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Math Help - Pythagoras relationships between perimeter and area

  1. #1
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    Pythagoras relationships between perimeter and area

    Wasn't sure where to put this so I put it here
    Is there any relationship between the perimeter of a pythagorean triple and the area of one. I am really stuck on this help? thanks
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  2. #2
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    Hello, SeaN187!

    Is there any relationship between the perimeter of a Pythagorean trangle and its area?
    No wonder you're stuck . . . There is no "neat" answer.


    A Pythagorean Triple is of the form: . (a,b,c) .where c\:=\:\sqrt{a^2+b^2}

    . . Its perimeter is: . P\;=\;a + b + \sqrt{a^2+b^2}

    . . Its area is: . A\;=\;\frac{1}{2}ab

    And there is no "neat" relationship between P and A.




    Another approach . . .

    A Pythagorean Triple can be generated by: \begin{Bmatrix}a\:=\:m^2-n^2 \\ b\:=\:2mn \\ c\:=\:m^2+n^2\end{Bmatrix}
    . . for any positive integers m > n.


    So there are (and always will be) two parameters (variables) in the problem.


    The perimeter is: . P \;= \;(m^2-n^2) + 2mn + (m^2+n^2)\:= 2m^2 + 2mn \:=\:2m(m+n)

    The area is: . A\;=\;\frac{1}{2}bh\;=\;\frac{1}{2}(m^2-n^2)(2mn) \;=\;mn(m^2-n^2)


    Again, no "neat" relationship between P and A.


    The best we can do is a ratio: . \frac{A}{P}\;=\;\frac{m(m^2-n^2)}{2m(m+n)}\;=\;\frac{n(m-n)}{2}

    Not much better . . .
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  3. #3
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    Quote Originally Posted by Soroban
    Hello, SeaN187!


    No wonder you're stuck . . . There is no "neat" answer.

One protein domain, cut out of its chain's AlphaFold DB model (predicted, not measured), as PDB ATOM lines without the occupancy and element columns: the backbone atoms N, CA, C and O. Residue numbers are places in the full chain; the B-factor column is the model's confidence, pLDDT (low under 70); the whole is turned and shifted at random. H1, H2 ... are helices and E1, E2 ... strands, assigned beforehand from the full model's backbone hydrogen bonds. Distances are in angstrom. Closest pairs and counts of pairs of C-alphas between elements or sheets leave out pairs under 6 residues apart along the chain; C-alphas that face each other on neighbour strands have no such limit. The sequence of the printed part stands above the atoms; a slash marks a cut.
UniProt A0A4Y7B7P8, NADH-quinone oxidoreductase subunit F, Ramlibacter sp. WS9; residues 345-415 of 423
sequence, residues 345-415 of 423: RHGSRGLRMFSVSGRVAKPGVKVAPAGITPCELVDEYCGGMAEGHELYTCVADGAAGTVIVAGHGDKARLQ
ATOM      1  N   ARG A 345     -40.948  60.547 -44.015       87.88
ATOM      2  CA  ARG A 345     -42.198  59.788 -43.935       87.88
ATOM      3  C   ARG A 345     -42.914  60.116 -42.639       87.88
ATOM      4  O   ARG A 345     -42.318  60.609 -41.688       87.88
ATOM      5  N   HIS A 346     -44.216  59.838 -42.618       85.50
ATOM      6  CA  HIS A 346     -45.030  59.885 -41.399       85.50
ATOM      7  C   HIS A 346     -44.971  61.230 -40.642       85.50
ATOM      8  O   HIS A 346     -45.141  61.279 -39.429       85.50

.
    There is alwats Heron's formula, but that is a relation between the area,
    perimiter and the triple

    RonL
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  4. #4
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    yeh i searched on wikipedia and got the stuff on m>n and all the formulas but really i need sum1 to talk me through it all and explain it
    although it was an extention for my maths coursework so im just gunna leave it

    just out of intrest what is heron's formula?
    Last edited by SeaN187; June 10th 2006 at 01:46 PM.
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  5. #5
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    Quote Originally Posted by SeaN187
    just out of intrest what is heron's formula?
    A formula they stopped teaching in American schools because it is too complicated

    Given a triangle with sides,
    a,b,c
    Then its area is,
    A=\sqrt{s(s-a)(s-b)(s-c)}
    Where s=\frac{a+b+c}{2}=\mbox{semiperimeter}
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  6. #6
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    thts not exactly super hard is it and its easy to remember too
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  7. #7
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    Quote Originally Posted by SeaN187
    thts not exactly super hard is it and its easy to remember too
    But remember we are talking about american high schools students
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